10 Great Quotes About Poets, Poetry, and Writing by Brad Osborne*

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“Poetry is like owning a tuxedo, you get it out for weddings and funerals.”

“Sometimes, a writer’s own words, like kindling, seem small and short-lived. But they may be enough to start a fire in another, and that is all any of us can really hope for.”

“The first question I would ask any poet is, what their favorite poem by another poet is. If they don’t have one, I may well question their desire to be a poet.”

“No one can tell you what to write, what not to write, how to write, when to write, or where to write. And they will certainly never understand anything about why you write. You are given full license to express yourself however, whenever, wherever, about whatever, and why ever you want. I encourage you to push every boundary you find while doing so.”

“The beginning of a poem is like fishing for me. I don’t know exactly what I am after, I just know some worms are getting wet. Hopefully, I’ll get a bite.”

“Writing poetry is like cooking was before electricity. Everything is slow roasted over a fire that must be constantly tended. You can’t microwave a masterpiece.”

“Learning to write is done the same way we learned to run. First crawl, then walk, then run. Crawl out of bed, walk to the desk, and run with an idea.”

“The best poetry elicits moments of anticipation within the reader. Like the feeling in the pit of your stomach when the rollercoaster reaches the top of the hill. Moments when we are scared and excited at the same time, and we become fully engaged in the world around us.”

“Poetry is a crash course in editing. It is where we learn to take the ten words of a thought and turn it into two, in the need to meet phonetic or syllabic meter. It is more about reduction than production. And there is a beauty in that.”

“Not everything we write is a masterpiece. We even suspect that some works will never be good enough for public consumption. But like children, we find it impossible to let them go. It is like ending a bad relationship. We hold onto something that is of no benefit in our lives in order to avoid feeling like the time we spent was wasted.”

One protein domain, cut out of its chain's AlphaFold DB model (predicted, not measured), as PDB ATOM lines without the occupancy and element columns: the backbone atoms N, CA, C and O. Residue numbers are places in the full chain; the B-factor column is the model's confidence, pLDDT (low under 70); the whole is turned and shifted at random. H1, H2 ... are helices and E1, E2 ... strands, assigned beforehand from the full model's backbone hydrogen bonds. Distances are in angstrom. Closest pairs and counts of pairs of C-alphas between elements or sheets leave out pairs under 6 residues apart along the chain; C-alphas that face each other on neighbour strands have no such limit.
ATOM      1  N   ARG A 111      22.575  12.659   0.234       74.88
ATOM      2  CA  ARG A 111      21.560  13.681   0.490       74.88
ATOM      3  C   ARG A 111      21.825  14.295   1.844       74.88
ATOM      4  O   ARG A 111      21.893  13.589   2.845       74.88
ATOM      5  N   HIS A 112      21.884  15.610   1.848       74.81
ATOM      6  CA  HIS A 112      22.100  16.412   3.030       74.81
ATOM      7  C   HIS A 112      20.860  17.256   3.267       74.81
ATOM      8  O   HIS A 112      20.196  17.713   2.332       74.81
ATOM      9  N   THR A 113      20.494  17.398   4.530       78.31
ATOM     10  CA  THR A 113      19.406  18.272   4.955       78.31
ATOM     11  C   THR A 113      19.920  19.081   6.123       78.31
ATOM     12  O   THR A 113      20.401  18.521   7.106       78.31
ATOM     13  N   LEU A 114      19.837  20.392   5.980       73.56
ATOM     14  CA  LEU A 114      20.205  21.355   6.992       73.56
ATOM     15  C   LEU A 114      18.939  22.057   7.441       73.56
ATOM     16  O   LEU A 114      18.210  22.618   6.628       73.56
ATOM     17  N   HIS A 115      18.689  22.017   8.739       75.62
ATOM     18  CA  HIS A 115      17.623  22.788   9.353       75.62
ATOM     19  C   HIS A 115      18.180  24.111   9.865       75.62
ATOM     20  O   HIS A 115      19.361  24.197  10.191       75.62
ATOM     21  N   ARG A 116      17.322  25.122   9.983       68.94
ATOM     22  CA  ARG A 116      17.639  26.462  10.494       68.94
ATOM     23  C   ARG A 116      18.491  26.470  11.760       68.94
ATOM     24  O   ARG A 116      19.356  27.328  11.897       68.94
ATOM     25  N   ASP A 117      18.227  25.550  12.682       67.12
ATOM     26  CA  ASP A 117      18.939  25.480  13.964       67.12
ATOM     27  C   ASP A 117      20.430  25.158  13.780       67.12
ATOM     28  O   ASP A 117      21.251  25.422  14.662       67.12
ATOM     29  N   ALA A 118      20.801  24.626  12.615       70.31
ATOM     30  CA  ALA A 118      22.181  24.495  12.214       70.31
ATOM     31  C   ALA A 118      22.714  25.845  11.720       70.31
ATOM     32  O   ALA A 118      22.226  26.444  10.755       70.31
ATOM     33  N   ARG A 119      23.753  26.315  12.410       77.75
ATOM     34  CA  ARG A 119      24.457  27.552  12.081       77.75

—Brad Osborne

*These quotes were taken from the “Tuesday Tidbits” series on Brad’s blog Commonsensibly Speaking with his kind permission.

Invented Poetry Forms – The Cascada Veinte

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Wow, I can’t believe it’s been over three months since I last introduced a new invented poetry form here, a series which until recently had been the mainstay of this blog. I hope you will all forgive me for this inexcusable negligence, but I am back today with what I feel is a truly great one. Chances are you may not be familiar with the cascada viente poem (since it was only invented this year), but I am sure you are with its amazing creator, the very talented poet, writer, and blogger Brad Osborne and his wonderful blog Commonsensibly Speaking. Those who read Brad faithfully knows every Tuesday Brad posts a new installment of his weekly series, Whittled Words, which (in his own words) highlights “the innumerable types and styles of poetry to challenge any creative wordsmith”. There last August, Brad posted his very first attempt at inventing a new form of poetry, the “Cascada Veinte” (Spanish for ‘cascading twenty’). It was inspired by the Decima, Villanelle, and Roundabout forms and created in honor of a great artist and good friend, Francisco Bravo Cabrera.